Ra­dio per­son­al­i­ty Viking Ding Dong placed third af­ter div­ing in­to the crowd to close his per­for­mance of Out­side. The re­sults left the crowd dis­mayed that Skin­ny Ban­ton, a favourite, failed to win the ti­tle.

There nev­er seemed to be any doubt over George’s win. George emerged the win­ner to much fan­fare and had the crowd eat­ing from his hands from the first note. His per­for­mance was in­ter­rupt­ed by the com­mis­sion­er, who gave a warn­ing to the pub­lic about the stage via video mes­sage. When the mu­sic re­turned, Di­ef­fen­thaller ran out to meet George to whip the crowd, which was al­ready hyped, in­to a greater fren­zy.

Most con­tes­tants in the cat­e­go­ry ac­knowl­edged that the Point Fortin vet­er­an was the man to beat, and his ap­pear­ance in po­si­tion sev­en sparked a se­ries of well-craft­ed per­for­mances which was a strong cli­max to the event which had more than its share of is­sues.

The event start­ed more than an hour-and-a-half lat­er than sched­uled, as the venue was far from filled. Mean­while, au­dio prob­lems plague the event through­out. The first con­tes­tant Lead­pipe aban­doned his per­for­mance twice due to mi­cro­phone and mon­i­tor is­sues.

Swap­pi han­dled a sim­i­lar prob­lem dif­fer­ent­ly, as he sig­nalled for a mi­cro­phone change mid per­for­mance be­fore ask­ing the crowd if they could hear him. While he nev­er stopped per­form­ing, he on­ly start­ed his sec­ond verse af­ter the crowd proved they were hear­ing him through a call and re­sponse.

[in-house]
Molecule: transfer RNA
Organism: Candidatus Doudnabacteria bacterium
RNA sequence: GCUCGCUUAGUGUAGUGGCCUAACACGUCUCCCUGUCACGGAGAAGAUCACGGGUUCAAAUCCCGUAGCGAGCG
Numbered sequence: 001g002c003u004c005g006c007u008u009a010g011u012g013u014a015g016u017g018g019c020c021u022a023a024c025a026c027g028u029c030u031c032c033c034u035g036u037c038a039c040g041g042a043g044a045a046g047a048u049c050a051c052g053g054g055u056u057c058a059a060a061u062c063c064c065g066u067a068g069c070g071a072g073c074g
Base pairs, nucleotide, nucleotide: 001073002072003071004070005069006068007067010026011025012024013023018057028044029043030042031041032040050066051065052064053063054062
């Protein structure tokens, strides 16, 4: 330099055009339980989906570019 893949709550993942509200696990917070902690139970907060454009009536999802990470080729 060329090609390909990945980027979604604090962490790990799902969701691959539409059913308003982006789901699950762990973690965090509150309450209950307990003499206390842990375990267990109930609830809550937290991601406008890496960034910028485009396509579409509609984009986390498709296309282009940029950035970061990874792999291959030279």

Prob­lem Child, who had one of the largest crowd re­ac­tions all night, al­so vent­ed on stage: “I can’t even hear my­self,” he ex­claimed.

The late start of the show saw some as­pects of the Woman Pow­er seg­ment of the show—set to fea­ture Patrice Roberts, Nailah Black­man and Jadel—be­ing dropped. The Zess ses­sion, how­ev­er, proved suc­cess­ful, as the lo­cal dance­hall acts were a hit with the crowd. Prince Swan­ny and K Li­on, in par­tic­u­lar, re­ceived thun­der­ing ova­tions.

Po­lice of­fi­cers in ri­ot gear, who had been pulling in­di­vid­u­als out of the crowd all night, were par­tic­u­lar­ly busy dur­ing the 12-minute dance­hall seg­ment, search­ing nu­mer­ous peo­ple.

The Pow­er cat­e­go­ry, how­ev­er, fea­tured some of the show’s strongest mo­ments.

Prophet Ben­jamin had the not-so-easy task of fol­low­ing George and Di­ef­fen­thaller, but man­aged to win over the crowd as he ad­mit­ted that the vi­ral video in which he claimed to be bit­ten by a cat was part of a ploy to win the So­ca Monarch com­pe­ti­tion. The crowd had been most­ly sta­t­ic dur­ing his per­for­mance un­til he pulled off a chore­o­graphed fight and rechris­tened the Black Pan­ther in­to the Ras­ta Pan­ther with a se­ries of wit­ty vers­es—this raised pa­trons off their feet.

Olatun­ji fol­lowed with Thank­ful and won over the judges with a strong set which in­cor­po­rat­ed dra­mat­ic py­rotech­nic and dance moves in­spired by the late Michael Jack­son as he quipped in the song, “This is not a Pow­er so­ca, it is a pow­er­ful so­ca.”

Lyrikal de­liv­ered a for­mi­da­ble per­for­mance of Ruk­shun as he re­worked his verse to ad­dress his com­peti­tors to the crowd’s de­light. Lyrikal was car­ried through the cen­tre of the crowd.

He lat­er passed through the crowd as he left the stage and was seen giv­ing high fives to fans on the way back­stage.

But it was George who even­tu­al­ly reigned supreme.